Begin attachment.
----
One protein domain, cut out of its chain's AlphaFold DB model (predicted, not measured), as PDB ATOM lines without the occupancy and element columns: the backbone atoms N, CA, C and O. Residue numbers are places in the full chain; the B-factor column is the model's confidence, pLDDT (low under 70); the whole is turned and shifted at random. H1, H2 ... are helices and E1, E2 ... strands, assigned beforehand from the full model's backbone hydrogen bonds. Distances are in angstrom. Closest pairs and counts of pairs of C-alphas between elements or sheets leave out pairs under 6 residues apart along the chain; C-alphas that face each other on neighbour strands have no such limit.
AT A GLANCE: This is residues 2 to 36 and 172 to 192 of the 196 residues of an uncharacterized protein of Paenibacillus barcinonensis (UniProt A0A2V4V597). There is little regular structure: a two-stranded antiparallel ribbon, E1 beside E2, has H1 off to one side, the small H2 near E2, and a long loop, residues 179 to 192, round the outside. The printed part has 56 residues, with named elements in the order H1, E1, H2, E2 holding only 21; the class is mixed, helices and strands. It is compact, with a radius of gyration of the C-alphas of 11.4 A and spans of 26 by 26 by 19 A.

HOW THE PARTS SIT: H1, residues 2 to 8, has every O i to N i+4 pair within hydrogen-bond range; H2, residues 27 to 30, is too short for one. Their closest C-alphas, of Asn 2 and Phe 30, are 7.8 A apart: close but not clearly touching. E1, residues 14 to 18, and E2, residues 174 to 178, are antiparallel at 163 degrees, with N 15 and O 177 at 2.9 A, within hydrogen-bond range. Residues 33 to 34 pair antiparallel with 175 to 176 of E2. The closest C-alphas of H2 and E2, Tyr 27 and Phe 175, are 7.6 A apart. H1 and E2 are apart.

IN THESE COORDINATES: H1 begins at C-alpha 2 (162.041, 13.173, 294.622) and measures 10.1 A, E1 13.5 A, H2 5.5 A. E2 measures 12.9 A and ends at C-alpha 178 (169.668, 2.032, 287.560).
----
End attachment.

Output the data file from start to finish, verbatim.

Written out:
One protein domain, cut out of its chain's AlphaFold DB model (predicted, not measured), as PDB ATOM lines without the occupancy and element columns: the backbone atoms N, CA, C and O. Residue numbers are places in the full chain; the B-factor column is the model's confidence, pLDDT (low under 70); the whole is turned and shifted at random. H1, H2 ... are helices and E1, E2 ... strands, assigned beforehand from the full model's backbone hydrogen bonds. Distances are in angstrom. Closest pairs and counts of pairs of C-alphas between elements or sheets leave out pairs under 6 residues apart along the chain; C-alphas that face each other on neighbour strands have no such limit.
AT A GLANCE: This is residues 2 to 36 and 172 to 192 of the 196 residues of an uncharacterized protein of Paenibacillus barcinonensis (UniProt A0A2V4V597). There is little regular structure: a two-stranded antiparallel ribbon, E1 beside E2, has H1 off to one side, the small H2 near E2, and a long loop, residues 179 to 192, round the outside. The printed part has 56 residues, with named elements in the order H1, E1, H2, E2 holding only 21; the class is mixed, helices and strands. It is compact, with a radius of gyration of the C-alphas of 11.4 A and spans of 26 by 26 by 19 A.

HOW THE PARTS SIT: H1, residues 2 to 8, has every O i to N i+4 pair within hydrogen-bond range; H2, residues 27 to 30, is too short for one. Their closest C-alphas, of Asn 2 and Phe 30, are 7.8 A apart: close but not clearly touching. E1, residues 14 to 18, and E2, residues 174 to 178, are antiparallel at 163 degrees, with N 15 and O 177 at 2.9 A, within hydrogen-bond range. Residues 33 to 34 pair antiparallel with 175 to 176 of E2. The closest C-alphas of H2 and E2, Tyr 27 and Phe 175, are 7.6 A apart. H1 and E2 are apart.

IN THESE COORDINATES: H1 begins at C-alpha 2 (162.041, 13.173, 294.622) and measures 10.1 A, E1 13.5 A, H2 5.5 A. E2 measures 12.9 A and ends at C-alpha 178 (169.668, 2.032, 287.560).